Photo of Larry Keigwin’s Bolero / NYC by Andrea Mohin, from NYTimes.
During ballet season my time is so limited and I just can’t attend everything I want to. And so, regrettably, I had to miss Keigwin + Company at the Joyce last week. But my friend, writer Christopher Atamian, agreed to attend for me and write a review here. I’m a big fan of Larry Keigwin, but unfortunately my friend didn’t like the performance very much! Oh well, such is life… Anyway, I’m very thankful and flattered that professional writers want to write for my blog. I do want to make clear, though, the views expressed herein are Mr. Atamian’s and not my own. I’ve seen all of the pieces reviewed here except Triptych, which is new, and I’ve really liked all of them. I also think diversity of opinion and the dialog it can engender is very important to the arts. Here is Mr. Atamian’s review.
Keigwin + Company
at the Joyce Theater
Reviewed by Christopher Atamian
The June 23rd performance of Keigwin + Company at the Joyce was one of the most confounding artistic experiences of late, one which began with a truly world-class piece of dance (Natural Selection) and then devolved into an exacerbating display of crowd-pleasing silliness.
Natural Selection is a smart, well-thought out, fast-paced piece set to Michael Gordon’s entrancing post-minimalist composition “Weather One.” Like the best art, it transports you into a different world, an exciting parallel universe where dance plays out an entire human drama, an evolutionary give-and-take where the law of the strongest holds sway. The dancers pull and throw each other around, then support each other, form back arches that others crawl under, one evolutionary step after another (perhaps I am over-interpreting here): Alexander Gish, Ashley Browne, Liz Riga and Nicole Wolcott are superb as they run towards and away from each other, alternating between angel of mercy and ferocious cat of the jungle, all of this performed with a subtlety that makes the dancing even more tantalizing.
Yet even here in this very fine piece, the same trouble that later plagues the rest of the evening briefly pokes through, in parts where the dancers suddenly look as if they were in an aerobics class and not at the Joyce. Even Keigwin’s otherwise clever use of space falls into the same pattern: on several occasions the dancers run up to the back wall and begin to ascend; others in turn climb onto their backs, a symbol perhaps for the intertwined nature of human existence: even at our most Darwinian, we must help each other to succeed, though we may then turn around and tear each other apart. But then Keigwin himself grabs hold of the talented Ying Ying Shiau as she runs perpendicular to the wall. The audience gasps, entranced-have they never seen someone run along a wall before? Apparently not…The move seems added on for effect, superfluous: where is she running (away)? Where have the other dancers disappeared? And can anyone else in the company run along that dang wall?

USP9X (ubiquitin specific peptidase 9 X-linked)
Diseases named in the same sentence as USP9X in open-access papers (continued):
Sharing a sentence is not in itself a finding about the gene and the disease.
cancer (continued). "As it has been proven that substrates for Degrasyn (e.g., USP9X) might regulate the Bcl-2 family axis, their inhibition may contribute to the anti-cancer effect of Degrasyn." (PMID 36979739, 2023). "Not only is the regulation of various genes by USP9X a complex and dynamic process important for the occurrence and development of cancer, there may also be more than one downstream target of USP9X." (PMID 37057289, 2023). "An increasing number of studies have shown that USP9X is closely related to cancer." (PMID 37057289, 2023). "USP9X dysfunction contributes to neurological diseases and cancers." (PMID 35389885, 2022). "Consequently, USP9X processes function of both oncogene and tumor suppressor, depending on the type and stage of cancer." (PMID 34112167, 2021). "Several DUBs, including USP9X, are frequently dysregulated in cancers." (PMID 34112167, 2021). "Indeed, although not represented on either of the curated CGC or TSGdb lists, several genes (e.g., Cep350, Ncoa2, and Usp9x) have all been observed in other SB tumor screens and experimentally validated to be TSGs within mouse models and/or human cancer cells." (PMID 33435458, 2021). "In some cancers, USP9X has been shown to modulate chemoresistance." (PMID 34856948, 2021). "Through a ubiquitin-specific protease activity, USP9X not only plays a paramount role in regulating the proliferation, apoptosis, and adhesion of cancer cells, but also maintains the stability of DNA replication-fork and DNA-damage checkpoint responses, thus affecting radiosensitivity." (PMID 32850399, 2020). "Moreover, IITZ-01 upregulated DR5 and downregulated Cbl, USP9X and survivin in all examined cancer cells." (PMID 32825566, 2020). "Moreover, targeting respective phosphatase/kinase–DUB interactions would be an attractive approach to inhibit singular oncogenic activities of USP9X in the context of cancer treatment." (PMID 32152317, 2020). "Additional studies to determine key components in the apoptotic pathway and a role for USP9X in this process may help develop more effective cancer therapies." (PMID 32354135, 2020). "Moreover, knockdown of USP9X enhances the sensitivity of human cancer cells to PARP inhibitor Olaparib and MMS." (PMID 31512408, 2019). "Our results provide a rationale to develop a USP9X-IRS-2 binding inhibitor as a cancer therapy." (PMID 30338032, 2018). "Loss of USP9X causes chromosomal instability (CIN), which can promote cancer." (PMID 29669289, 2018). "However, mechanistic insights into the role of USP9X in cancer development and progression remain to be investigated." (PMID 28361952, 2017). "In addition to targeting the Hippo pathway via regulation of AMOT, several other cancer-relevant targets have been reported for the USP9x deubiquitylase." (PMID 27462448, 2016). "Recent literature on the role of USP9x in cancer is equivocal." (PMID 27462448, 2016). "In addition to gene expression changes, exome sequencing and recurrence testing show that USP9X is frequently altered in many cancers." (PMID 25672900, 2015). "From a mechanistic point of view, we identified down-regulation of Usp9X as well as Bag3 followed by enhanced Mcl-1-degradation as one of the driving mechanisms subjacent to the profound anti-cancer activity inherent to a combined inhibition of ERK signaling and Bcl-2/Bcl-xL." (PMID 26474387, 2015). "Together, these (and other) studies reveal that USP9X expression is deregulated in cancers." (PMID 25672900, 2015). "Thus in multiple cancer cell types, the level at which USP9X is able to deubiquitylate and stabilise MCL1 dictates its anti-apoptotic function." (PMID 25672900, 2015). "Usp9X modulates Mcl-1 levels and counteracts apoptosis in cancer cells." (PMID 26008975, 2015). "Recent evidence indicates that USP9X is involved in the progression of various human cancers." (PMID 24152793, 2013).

Love Songs is a set of fine, sometimes funny if flat duets set to Ray Orbison, Aretha Franklin and Nina Simone. There’s nothing spectacular about the dances and the miming and facial expressions of some of the performers gets tiring, as if one were at a conservatory senior production and not a professional dance performance-even when the dancers are as charming and have as much chemistry together as do Liz Riga and Julian Barnett, in particular. Of the next piece, the World Premiere Triptych (set to electronic music by Jonathan Melville Pratt), I can only say that I felt as if I were being made to sit through an extended Devo video from the 1980’s: the strange black (spandex?) outfits, the ostensibly bizarre mimicking of robotic arm movements-whatever Keigwin was going for here eluded me…